Regardless of the reason, the drop in apparent attacks should be celebrated, says Jason Healey, a scholar at Columbia University’s School for International and Public Affairs who studies cyber-conflict. Even if China has simply cut back on PLA moonlighting and refined its handling of cyber-espionage, its current approach is “much less escalatory than it was,” he says. “It’s more like the U.S. system: you coördinate, you figure out who is going in. Someone goes in, and you share the take. It’s more the way that a professional intelligence organization works.”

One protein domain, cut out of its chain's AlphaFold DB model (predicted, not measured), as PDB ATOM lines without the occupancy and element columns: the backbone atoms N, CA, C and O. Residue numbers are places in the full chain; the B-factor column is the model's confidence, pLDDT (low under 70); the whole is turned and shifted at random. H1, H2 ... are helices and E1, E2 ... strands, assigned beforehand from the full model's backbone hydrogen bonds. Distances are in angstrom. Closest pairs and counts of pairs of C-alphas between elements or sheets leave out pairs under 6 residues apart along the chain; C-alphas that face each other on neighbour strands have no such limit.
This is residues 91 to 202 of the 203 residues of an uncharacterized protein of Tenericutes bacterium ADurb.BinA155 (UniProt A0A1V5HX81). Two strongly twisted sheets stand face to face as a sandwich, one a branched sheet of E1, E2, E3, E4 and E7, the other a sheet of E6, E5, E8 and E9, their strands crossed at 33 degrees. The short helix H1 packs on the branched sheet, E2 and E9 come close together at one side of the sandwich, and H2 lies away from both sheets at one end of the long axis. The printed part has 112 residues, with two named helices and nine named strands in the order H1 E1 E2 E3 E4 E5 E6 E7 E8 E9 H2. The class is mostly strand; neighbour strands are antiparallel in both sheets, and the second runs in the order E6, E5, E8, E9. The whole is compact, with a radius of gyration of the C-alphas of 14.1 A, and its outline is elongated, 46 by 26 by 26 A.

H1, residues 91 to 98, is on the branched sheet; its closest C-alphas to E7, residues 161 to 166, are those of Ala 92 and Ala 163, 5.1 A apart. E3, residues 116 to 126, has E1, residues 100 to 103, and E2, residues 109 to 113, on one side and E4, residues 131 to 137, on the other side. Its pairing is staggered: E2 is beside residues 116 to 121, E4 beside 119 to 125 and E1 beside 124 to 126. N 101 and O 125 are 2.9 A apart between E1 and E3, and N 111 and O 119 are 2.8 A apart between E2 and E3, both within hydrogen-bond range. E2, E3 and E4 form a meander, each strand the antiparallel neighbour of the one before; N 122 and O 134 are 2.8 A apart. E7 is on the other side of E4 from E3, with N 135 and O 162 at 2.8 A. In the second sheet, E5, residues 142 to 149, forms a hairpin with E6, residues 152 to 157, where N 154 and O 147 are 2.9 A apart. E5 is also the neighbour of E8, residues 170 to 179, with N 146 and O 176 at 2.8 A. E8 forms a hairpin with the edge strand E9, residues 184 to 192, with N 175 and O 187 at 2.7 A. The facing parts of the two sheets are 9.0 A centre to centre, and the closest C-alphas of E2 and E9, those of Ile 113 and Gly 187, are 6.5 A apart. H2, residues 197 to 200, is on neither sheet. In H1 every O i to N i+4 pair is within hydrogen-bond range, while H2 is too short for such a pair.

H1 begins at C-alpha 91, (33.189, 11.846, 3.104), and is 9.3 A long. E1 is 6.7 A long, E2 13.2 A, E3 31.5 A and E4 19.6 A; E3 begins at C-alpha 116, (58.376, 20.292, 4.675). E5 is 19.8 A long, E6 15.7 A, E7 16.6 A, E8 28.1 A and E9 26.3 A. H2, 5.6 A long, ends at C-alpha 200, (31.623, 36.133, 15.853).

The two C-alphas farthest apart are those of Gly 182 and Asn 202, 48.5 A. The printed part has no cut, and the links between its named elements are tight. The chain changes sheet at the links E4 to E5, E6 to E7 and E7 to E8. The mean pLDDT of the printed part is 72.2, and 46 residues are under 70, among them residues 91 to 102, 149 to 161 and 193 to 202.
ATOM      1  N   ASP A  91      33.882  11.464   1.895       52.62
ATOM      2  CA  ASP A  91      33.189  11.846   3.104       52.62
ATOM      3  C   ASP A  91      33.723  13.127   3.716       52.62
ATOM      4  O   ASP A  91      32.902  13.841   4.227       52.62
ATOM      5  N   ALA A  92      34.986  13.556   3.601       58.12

Ongoing talks now provide a chance to keep the pressure on. A bilateral working group formed in the wake of the 2015 agreement is meeting several times a year. “Every time we talk, we reiterate the importance of abiding by the cybersecurity commitment,” says Suzanne Spaulding, the Department of Homeland Security undersecretary who led a U.S. delegation to Beijing last June. “We make clear to our counterparts in every conversation that we are watching this carefully, and that there’s frankly not a lot of public confidence about this. They are aware that the jury is still out.”